Annie Arkwright near her home in Burrington, England, Feb. 26, 2021. ArkwrightÕs daughter took her own life last fall. (Andrew Testa/The New York Times)

“Mental health has become a buzzword during the pandemic, and we need to keep it that way,” said Annie Arkwright, whose 19-year-old daughter, Lily, died by suicide in western England in October. “So many of us have never been taught the skills to help ourselves or help others.”

While people may have felt a sense of togetherness during the first lockdowns, that feeling began to wear thin for some as it became clear that restrictions were hitting disadvantaged groups, including many young people, harder.

“If you are a young person, you are looking for hope,” said Dr. Rory O’Connor, a professor of psychiatry at the University of Glasgow who specializes in the study of suicide. “But the job market is going to be constrained, and opportunities to build your life are going to be slimmer.”

As winter approached, mental health experts began to see more teenagers in emergency rooms and psychiatry wards and warned of a rise in drug use, gambling or self-harm. A June CDC survey found that younger adults, along with ethnic minorities and essential workers, experienced increased substance use and suicidal ideation.

“Imagine a young person in a small room, who takes their course online and has limited social life due to restrictions,” said Fabrice Jollant, a professor of psychiatry at the University of Paris. “They may be tempted to consume more drugs or drink more alcohol, and may have less physical activity, all of which can contribute to symptoms of depression, anxiety and poor sleep.”

For Pepijn Remmers, such temptations had tragic consequences.

Pepijn, 14, greeted lockdown restrictions last spring with positive energy. An adventurous and sociable teenager, he picked up piano playing and would slip under the fence of the local soccer pitch on the outskirts of Amsterdam in the afternoons to play with his best friend, Thijs.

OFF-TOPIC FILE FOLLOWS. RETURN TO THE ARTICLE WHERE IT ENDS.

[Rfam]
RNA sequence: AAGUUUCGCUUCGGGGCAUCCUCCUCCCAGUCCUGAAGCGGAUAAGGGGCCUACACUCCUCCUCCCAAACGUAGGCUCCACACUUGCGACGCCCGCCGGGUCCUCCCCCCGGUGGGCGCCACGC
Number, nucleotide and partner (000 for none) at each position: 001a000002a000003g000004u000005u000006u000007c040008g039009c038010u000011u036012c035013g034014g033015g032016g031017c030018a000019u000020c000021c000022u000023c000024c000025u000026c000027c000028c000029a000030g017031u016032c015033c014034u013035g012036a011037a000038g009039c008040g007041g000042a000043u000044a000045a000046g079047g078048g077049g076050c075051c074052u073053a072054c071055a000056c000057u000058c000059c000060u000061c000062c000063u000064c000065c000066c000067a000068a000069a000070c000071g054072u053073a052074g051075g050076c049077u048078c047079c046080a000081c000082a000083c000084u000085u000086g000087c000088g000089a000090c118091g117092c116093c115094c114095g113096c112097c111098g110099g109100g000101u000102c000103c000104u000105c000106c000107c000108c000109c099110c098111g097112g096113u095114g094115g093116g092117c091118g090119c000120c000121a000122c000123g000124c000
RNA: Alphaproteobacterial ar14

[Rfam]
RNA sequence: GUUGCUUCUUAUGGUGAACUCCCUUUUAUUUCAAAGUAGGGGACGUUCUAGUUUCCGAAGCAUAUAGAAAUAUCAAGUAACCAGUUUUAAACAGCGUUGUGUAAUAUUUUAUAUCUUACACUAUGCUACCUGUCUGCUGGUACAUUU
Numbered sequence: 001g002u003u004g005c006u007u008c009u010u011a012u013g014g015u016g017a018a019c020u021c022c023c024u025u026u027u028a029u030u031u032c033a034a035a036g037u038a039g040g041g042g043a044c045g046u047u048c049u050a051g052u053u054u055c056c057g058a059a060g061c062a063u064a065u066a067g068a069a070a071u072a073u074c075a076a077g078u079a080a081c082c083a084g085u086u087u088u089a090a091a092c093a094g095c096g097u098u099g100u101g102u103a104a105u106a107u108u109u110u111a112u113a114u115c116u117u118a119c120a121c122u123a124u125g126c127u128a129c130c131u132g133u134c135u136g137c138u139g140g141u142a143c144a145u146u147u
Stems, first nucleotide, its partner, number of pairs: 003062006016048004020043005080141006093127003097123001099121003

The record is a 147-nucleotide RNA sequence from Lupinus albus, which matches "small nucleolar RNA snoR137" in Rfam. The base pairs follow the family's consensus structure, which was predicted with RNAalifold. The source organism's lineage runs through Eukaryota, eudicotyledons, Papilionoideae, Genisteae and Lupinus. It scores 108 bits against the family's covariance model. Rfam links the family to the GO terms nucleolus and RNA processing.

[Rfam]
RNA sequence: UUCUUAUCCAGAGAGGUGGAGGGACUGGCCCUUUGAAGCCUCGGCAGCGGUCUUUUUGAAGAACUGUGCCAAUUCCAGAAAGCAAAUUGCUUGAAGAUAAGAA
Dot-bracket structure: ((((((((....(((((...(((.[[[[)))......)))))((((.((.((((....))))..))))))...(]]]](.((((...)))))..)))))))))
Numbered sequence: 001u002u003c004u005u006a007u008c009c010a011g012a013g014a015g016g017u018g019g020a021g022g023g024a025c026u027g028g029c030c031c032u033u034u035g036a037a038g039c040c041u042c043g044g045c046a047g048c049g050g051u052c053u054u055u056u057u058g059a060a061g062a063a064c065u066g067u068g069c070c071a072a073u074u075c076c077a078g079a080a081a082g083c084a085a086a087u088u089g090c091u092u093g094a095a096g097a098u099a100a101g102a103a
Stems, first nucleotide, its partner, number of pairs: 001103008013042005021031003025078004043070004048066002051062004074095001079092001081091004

But as the pandemic dragged on, Pepijn struggled to focus and online classes became too “booooring,” he told his parents. New restrictions in the fall stopped the soccer.

He began to take drugs in October, according to his father, Gaston Remmers, and his exercising routine waned in December. As his sleep patterns began to change, his parents took him to a therapist.

“We would ask him if he was depressed, and he would say, ‘Depressed? I don’t know what depressed is, I don’t think I am. I feel bored, but I don’t feel depressed,’” Remmers said.

Then one cold January night, Pepijn left the house. He was found the following day in a tent, where he had taken drugs and lit a barbecue to keep himself warm. Remmers said his son’s death was caused by a combination of carbon monoxide poisoning and drugs.

“With the pandemic, the things that spiced his life, that made it worth going to school, were gone,” he added.

As Pepijn’s death made headlines in the Netherlands, a lawmaker asked if lockdown had killed him. It’s not as simple as that, Remmers said.

But the pandemic, he added, “provided a context in which things become possible, and which may have otherwise not happened.”

After a series of lockdowns in Britain last year, one suicide hotline for young people, Papyrus, saw its calls increase by 25%, in line with an increase of about 20% each year.

It is unclear, the organization says, whether this is a sign of more people experiencing more suicidal thoughts or symptoms of mental health issues, or if people now feel more comfortable reaching out for help.

Annie Arkwright said she hoped that growing concerns about young people’s mental health during the pandemic would prompt more of them to share their struggles and seek help.

“It’s OK for a young child to fall over and let their parents know that their knee hurts,” Arkwright said. “This same attitude needs to be extended to mental health.”